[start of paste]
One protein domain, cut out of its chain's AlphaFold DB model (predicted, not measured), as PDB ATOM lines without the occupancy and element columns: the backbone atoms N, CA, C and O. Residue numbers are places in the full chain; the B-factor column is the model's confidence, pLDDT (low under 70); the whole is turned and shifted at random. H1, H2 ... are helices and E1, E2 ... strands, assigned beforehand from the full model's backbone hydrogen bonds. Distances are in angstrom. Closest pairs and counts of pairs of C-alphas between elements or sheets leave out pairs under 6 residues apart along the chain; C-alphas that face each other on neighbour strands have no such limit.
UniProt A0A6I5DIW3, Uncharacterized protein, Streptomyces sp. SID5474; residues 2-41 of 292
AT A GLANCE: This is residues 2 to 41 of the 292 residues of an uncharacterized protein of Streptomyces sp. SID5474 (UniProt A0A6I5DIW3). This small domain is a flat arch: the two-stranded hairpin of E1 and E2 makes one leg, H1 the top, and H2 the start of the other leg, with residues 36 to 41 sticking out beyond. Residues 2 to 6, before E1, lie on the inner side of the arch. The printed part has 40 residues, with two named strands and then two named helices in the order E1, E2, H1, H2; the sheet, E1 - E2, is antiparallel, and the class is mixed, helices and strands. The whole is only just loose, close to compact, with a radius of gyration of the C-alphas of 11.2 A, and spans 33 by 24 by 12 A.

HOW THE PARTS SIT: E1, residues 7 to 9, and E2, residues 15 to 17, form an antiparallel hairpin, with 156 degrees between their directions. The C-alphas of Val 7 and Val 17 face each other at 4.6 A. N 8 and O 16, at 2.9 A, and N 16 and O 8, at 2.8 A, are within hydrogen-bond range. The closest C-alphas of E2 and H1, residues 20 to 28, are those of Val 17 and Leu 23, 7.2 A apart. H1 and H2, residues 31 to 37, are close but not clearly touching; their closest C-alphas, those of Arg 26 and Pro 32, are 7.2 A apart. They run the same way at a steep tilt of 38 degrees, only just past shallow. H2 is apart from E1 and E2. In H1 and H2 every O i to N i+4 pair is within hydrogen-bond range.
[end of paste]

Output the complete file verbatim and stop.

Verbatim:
One protein domain, cut out of its chain's AlphaFold DB model (predicted, not measured), as PDB ATOM lines without the occupancy and element columns: the backbone atoms N, CA, C and O. Residue numbers are places in the full chain; the B-factor column is the model's confidence, pLDDT (low under 70); the whole is turned and shifted at random. H1, H2 ... are helices and E1, E2 ... strands, assigned beforehand from the full model's backbone hydrogen bonds. Distances are in angstrom. Closest pairs and counts of pairs of C-alphas between elements or sheets leave out pairs under 6 residues apart along the chain; C-alphas that face each other on neighbour strands have no such limit.
UniProt A0A6I5DIW3, Uncharacterized protein, Streptomyces sp. SID5474; residues 2-41 of 292
AT A GLANCE: This is residues 2 to 41 of the 292 residues of an uncharacterized protein of Streptomyces sp. SID5474 (UniProt A0A6I5DIW3). This small domain is a flat arch: the two-stranded hairpin of E1 and E2 makes one leg, H1 the top, and H2 the start of the other leg, with residues 36 to 41 sticking out beyond. Residues 2 to 6, before E1, lie on the inner side of the arch. The printed part has 40 residues, with two named strands and then two named helices in the order E1, E2, H1, H2; the sheet, E1 - E2, is antiparallel, and the class is mixed, helices and strands. The whole is only just loose, close to compact, with a radius of gyration of the C-alphas of 11.2 A, and spans 33 by 24 by 12 A.

HOW THE PARTS SIT: E1, residues 7 to 9, and E2, residues 15 to 17, form an antiparallel hairpin, with 156 degrees between their directions. The C-alphas of Val 7 and Val 17 face each other at 4.6 A. N 8 and O 16, at 2.9 A, and N 16 and O 8, at 2.8 A, are within hydrogen-bond range. The closest C-alphas of E2 and H1, residues 20 to 28, are those of Val 17 and Leu 23, 7.2 A apart. H1 and H2, residues 31 to 37, are close but not clearly touching; their closest C-alphas, those of Arg 26 and Pro 32, are 7.2 A apart. They run the same way at a steep tilt of 38 degrees, only just past shallow. H2 is apart from E1 and E2. In H1 and H2 every O i to N i+4 pair is within hydrogen-bond range.